RaCean Shute was 28-years-old when she first laid eyes on her birth father, that she can remember anyway. It’s not that her father, retired Coast Guardsman Michael Taylor, didn’t want to be part of her life — he said he was searching for his daughter for 26 years before a close friend finally found Shute on Facebook — they were all sure it was his long-lost daughter, Taylor said, because Shute looks just like his sister.
“This has been a long search for me and my life is complete now,” Taylor said.
Shute didn’t have any hard feelings, or any at all feelings, she said, about her birth father all those years. She had been raised as the daughter of her mother’s husband and had no recollection of Taylor.
Taylor was in Alaska as a Coast Guardsman on the USCG Cutter Russ 28 years ago. His duty was as “not the babysitters but, I guess, to protect them (crab fishermen) because the water was really rough.”
During his time in Alaska he found himself in Juneau, where at the bowling alley he became enamored with Shute’s mother. The pair were romantically entangled, but it turned out to be a forbidden romance. Shute’s mother was separated from her husband at the time, but not divorced and, Shute said, at that time, Taylor’s race was an issue within their community.
When Taylor’s family reached out to Shute after so many years of searching, Shute said she asked her mother, “Is this really true? Is this family really mine?”
Her mother was happy for her to reconnect with the paternal side of her family and told Shute about the hard time she and Taylor had been given those many years ago, how she was looked upon for dating outside of her race and how he was treated. That’s why, about six months after Shute’s birth, Taylor returned to Tyler, Texas.
Over the years, Shute, with her mother, lived in Juneau and Hoonah growing up, and now makes her home in Angoon.
Whether it was moving around that made it difficult, or if it was a misspelling of Shute’s last name that kept Taylor from finding his daughter, when it finally happened, Shute found herself showered with affection from a whole side of her family she never knew.
“I was pretty overwhelmed,” Shute said. “I was pretty blown away, knowing that this family spent so long looking for me.”
“It’s just been, all my aunties and my uncles and everybody in Texas, they’s just ecstatic,” Taylor said.
Making up for lost time, Taylor arranged to spend nearly a full month in Angoon with his daughter, her fiance and her three children, Taylor’s grandchildren.
Taylor seemed especially excited that he had asked his fiancee back in Texas to spend about $500 on school clothes for his grandchildren, saying, “I’m gonna send ‘em to school in style.”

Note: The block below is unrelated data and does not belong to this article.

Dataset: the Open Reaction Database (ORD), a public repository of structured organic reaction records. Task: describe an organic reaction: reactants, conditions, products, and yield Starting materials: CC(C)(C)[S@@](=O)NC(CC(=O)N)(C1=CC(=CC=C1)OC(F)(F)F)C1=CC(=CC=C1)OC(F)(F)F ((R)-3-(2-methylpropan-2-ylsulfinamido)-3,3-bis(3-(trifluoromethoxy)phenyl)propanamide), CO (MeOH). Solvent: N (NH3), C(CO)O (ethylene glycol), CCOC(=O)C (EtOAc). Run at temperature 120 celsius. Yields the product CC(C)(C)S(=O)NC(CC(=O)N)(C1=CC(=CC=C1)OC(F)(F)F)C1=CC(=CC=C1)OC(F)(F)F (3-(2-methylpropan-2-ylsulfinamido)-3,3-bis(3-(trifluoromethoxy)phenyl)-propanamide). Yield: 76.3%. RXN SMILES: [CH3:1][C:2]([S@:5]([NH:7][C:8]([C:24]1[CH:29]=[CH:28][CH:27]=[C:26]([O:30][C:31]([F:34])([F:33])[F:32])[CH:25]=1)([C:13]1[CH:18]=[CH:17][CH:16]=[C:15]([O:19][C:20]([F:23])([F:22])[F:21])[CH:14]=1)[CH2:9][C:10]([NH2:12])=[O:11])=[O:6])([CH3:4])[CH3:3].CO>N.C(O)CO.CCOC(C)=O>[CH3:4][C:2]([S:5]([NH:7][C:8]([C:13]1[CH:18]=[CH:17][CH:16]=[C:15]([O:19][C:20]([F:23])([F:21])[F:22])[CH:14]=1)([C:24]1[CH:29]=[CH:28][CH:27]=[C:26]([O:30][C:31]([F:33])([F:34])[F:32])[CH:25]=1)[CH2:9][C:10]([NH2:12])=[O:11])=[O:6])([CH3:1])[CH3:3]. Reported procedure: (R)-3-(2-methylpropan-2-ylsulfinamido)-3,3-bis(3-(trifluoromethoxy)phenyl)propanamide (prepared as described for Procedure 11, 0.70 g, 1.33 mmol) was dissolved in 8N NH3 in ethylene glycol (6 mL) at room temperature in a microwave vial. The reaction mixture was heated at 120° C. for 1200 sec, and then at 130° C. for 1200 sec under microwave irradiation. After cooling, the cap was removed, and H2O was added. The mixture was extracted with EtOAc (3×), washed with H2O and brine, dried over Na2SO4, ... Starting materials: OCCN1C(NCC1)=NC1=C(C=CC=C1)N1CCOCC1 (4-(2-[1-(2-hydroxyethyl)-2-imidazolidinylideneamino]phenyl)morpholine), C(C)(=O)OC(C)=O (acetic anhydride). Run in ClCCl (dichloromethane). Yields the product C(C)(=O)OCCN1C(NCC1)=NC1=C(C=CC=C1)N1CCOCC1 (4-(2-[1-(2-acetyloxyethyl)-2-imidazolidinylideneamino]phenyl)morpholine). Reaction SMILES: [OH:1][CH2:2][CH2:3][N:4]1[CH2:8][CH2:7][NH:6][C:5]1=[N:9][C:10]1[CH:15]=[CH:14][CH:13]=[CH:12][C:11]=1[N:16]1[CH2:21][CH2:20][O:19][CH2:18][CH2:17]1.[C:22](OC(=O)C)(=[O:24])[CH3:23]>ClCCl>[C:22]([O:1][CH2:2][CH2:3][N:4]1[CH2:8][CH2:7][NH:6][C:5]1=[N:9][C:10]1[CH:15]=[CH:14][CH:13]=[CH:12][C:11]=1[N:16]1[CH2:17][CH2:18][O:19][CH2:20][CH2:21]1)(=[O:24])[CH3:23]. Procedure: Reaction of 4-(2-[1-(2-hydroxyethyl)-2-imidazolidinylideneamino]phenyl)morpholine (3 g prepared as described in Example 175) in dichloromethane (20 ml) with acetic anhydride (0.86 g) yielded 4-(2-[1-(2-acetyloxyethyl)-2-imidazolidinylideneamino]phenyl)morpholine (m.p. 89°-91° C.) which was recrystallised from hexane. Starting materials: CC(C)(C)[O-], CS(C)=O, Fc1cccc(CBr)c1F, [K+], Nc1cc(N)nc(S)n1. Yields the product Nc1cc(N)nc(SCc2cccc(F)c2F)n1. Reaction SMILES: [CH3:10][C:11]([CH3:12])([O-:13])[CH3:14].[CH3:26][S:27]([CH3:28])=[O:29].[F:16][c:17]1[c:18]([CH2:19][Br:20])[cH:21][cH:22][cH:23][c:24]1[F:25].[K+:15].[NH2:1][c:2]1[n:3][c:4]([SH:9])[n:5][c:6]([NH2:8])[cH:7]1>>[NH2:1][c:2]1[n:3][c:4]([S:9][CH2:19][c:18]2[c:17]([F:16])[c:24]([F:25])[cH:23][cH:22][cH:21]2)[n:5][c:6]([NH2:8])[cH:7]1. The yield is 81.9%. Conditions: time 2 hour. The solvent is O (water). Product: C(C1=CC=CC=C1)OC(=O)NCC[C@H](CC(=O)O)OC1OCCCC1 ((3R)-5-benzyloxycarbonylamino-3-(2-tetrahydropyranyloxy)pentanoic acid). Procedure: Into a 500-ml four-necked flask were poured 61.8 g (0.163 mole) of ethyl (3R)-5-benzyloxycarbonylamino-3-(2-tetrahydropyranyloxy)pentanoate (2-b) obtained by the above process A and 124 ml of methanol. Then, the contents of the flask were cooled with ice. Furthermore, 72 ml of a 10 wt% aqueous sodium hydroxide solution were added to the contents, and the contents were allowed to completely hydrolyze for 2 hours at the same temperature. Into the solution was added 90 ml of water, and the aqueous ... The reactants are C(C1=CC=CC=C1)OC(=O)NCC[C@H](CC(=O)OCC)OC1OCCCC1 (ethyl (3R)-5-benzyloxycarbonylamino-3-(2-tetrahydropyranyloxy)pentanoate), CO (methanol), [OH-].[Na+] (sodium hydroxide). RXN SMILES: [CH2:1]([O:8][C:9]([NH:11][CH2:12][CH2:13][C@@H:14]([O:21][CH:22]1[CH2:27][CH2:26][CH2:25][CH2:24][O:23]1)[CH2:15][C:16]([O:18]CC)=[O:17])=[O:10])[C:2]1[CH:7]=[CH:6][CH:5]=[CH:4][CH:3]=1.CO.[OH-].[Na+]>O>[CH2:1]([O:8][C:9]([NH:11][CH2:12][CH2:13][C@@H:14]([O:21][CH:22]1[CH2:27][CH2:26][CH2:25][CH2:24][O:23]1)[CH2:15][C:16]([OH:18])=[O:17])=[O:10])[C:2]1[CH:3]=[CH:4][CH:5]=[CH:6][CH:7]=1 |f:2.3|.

At the time of the phone interview, Taylor was waiting on delivery of the packages.
“Every time she looks around, my family’s sending money in the mailbox for her, even though she may not need it,” Taylor said, “They just want to support her.”
“Everybody’s proud of me in Texas because I stood up like a man to take care of my daughter,” Taylor said.
When Taylor and Shute were first in touch, Shute said she started to get daily phone calls and letters from her father and her grandparents, aunts and uncles. She said she talks to one of her newly discovered family members every day.
“It’s been awesome these past two years,” Shute said of the time she’s been in touch with Taylor. “I’ve only known my mom’s side of the family.”
Her maternal grandparents have died, as did her fiance’s father, so Shute was happy to discover she had “a whole other family just in another state,” and that her children still would have a grandfather in their lives.
“It’s not like I’ve forgotten about them,” Shute said of her deceased relatives, but her children are “excited now that he’s here, they don’t ever want him to go.”
And Taylor doesn’t want to go for too long either, though he’s got a life back in Texas, he’s hoping that his retirement from the US Coast Guard will allow him to spend more time with his only daughter.
“I’m not rich but I’m not financially broke,” Taylor said, expressing an interest in buying a little place near his daughter and grandkids.
Despite the tension Taylor felt 28 years ago, he said he’s felt very welcome in Angoon.
“Everybody in town, they welcomed me with open arms,” Taylor said. “I’m not a Native, but they welcomed me into the Raven clan.”
During his time there, Taylor has gotten a chance to interact with his daughter and her community and experience Alaska as part of that community. Taylor said Shute took him fishing, “And she kicked my butt on the fishing.”
Shute and Taylor, as well as their extended family members, have all said they are ecstatic about the reunion.
“I prayed to the lord that he help me, and he helped me,” Taylor said. “I couldn’t rest in peace until I saw my daughter before I leave this earth. She’s my only child, the only baby I got ... and I’m a grandaddy now.”